Every mom can fully appreciate the amazing benefits of having her own special ‘space’ and quality ‘down time’ to refresh. This is why my Mother’s Day post will be an elegant, flowing, treat-of-a-1930s dress in a lovely Indian mandala print. Mandalas are a concentric symbol for balance, harmony, and focus in the Indian religions…and goodness knows, every mother needs as much of all that in her busy, hectic, and multi-tasking life! I know I do! Just the action of sewing is enough to put me in my “happy zone”. Combining that with a fabric allusive of serenity sewn into a feminine vintage dress which is as comfy as my best nightgown and bingo – my Mother’s day cannot be any better than this.
I never have enough reasons or places to wear my fancy 1930’s gowns, and so this dress is my first (and happily successful) attempt at ‘normalizing’ that era’s evening wear. Just by using rayon challis – a nice yet not-so-upscale yet equally flowing fabric as the satin or crepe the pattern called for – I took a special occasion dress into something which can fit more easily in my daily life. I am in love with the everyday glamor, slimming silhouette, ease of construction, and interesting neckline of this vintage remake. I definitely do not want to stop at only one of this design. However, this version is such a keeper!
FABRIC: 2 ½ yards of a very soft and drapey printed viscose blend rayon with the bodice partially lined in a poly crepe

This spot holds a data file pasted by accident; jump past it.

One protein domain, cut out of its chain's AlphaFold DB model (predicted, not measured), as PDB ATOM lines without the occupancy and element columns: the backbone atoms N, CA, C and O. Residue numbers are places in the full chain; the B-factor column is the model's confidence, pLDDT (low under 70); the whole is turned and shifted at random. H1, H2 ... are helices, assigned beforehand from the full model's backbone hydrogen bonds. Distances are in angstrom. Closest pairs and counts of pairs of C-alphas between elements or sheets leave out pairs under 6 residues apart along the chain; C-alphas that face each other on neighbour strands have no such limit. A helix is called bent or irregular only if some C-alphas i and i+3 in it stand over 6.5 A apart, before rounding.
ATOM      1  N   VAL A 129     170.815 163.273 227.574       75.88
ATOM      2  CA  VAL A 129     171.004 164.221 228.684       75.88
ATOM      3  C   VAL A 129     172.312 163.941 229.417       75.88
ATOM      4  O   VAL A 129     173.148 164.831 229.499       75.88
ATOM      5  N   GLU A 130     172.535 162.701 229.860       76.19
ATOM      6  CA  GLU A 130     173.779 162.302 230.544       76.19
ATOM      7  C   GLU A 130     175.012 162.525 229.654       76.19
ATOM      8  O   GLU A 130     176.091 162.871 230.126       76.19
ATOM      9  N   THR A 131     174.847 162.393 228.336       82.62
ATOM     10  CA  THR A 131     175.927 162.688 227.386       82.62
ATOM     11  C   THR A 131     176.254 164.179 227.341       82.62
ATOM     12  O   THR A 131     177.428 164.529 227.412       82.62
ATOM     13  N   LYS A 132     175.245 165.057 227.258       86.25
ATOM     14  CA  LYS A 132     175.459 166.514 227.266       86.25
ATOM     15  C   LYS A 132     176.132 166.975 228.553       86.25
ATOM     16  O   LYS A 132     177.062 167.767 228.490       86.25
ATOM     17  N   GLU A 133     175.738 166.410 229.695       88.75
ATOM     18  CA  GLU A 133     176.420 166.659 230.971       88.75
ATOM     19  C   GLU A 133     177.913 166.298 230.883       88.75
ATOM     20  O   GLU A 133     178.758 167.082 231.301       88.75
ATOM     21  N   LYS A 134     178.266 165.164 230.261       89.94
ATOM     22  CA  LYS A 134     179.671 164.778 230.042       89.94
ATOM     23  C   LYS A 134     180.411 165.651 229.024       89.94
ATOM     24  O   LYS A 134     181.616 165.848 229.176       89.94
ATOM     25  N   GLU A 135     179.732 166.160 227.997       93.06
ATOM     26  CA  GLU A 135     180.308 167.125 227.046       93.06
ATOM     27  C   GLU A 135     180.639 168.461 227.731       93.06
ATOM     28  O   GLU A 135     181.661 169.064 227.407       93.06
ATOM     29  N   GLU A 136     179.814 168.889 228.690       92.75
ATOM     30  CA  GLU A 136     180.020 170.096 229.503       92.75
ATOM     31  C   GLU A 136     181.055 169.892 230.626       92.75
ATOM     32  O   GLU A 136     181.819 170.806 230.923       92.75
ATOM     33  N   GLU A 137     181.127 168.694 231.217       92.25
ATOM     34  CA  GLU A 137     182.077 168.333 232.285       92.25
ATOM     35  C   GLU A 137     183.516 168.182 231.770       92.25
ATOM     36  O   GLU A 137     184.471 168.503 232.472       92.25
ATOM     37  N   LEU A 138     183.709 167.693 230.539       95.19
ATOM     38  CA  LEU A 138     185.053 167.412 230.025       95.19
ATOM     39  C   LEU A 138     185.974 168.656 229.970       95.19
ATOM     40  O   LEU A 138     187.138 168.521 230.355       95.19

PATTERN: Butterick #6410, a 1999 re-issue (now out-of-print) of a year 1935 pattern
NOTIONS: nothing but some blue thread was needed…
TIME TO COMPLETE: This dress was whipped up in about 5 hours and finished on April 18, 2019
TOTAL COST: As the bodice lining was scraps from on hand, the rayon was the only expense and it was only $15. I bought it off of Etsy during a half-price sale at the shop “Fibers To Fabric”.
I cannot say enough good words about the work principles, the ideals put into practice, and the materials offered at Fibers to Fabric. This is not sponsored – just my honest opinion as a happy customer and a seamstress trying to buy ethically. They carry authentic, artisan, fair trade fabrics made with honesty and transparency in India. Their true woven (not printed) Ikat fabric is to die for (I have one slated for an upcoming project)! This printed rayon is so much silkier and sturdy than any carried by any big box store. The viscose blended in makes this the perfect substitute for silk charmeuse, in my opinion. Besides, ordering fabric directly from India is the right way to start off when making a garment with their cultural meaning or influence, no matter how slight, as I did here.
The pattern carries most of its complexity in the bodice along the neckline, but even still, those details were not enough to keep this dress from being a one evening project! However, to be honest, I did greatly simplify the dress by leaving out the side zipper. It is very tricky to keep a zipper from visibly restricting a flowing dress anyway, and even still, one that calls for delicate fabrics. I went up one full size to make sure this would be able to slip over my head. It is a bit roomy fitting this way, but it just makes this dress feel like some super fancy nightwear I can wear in public – is that wrong to want to stay that comfortable?!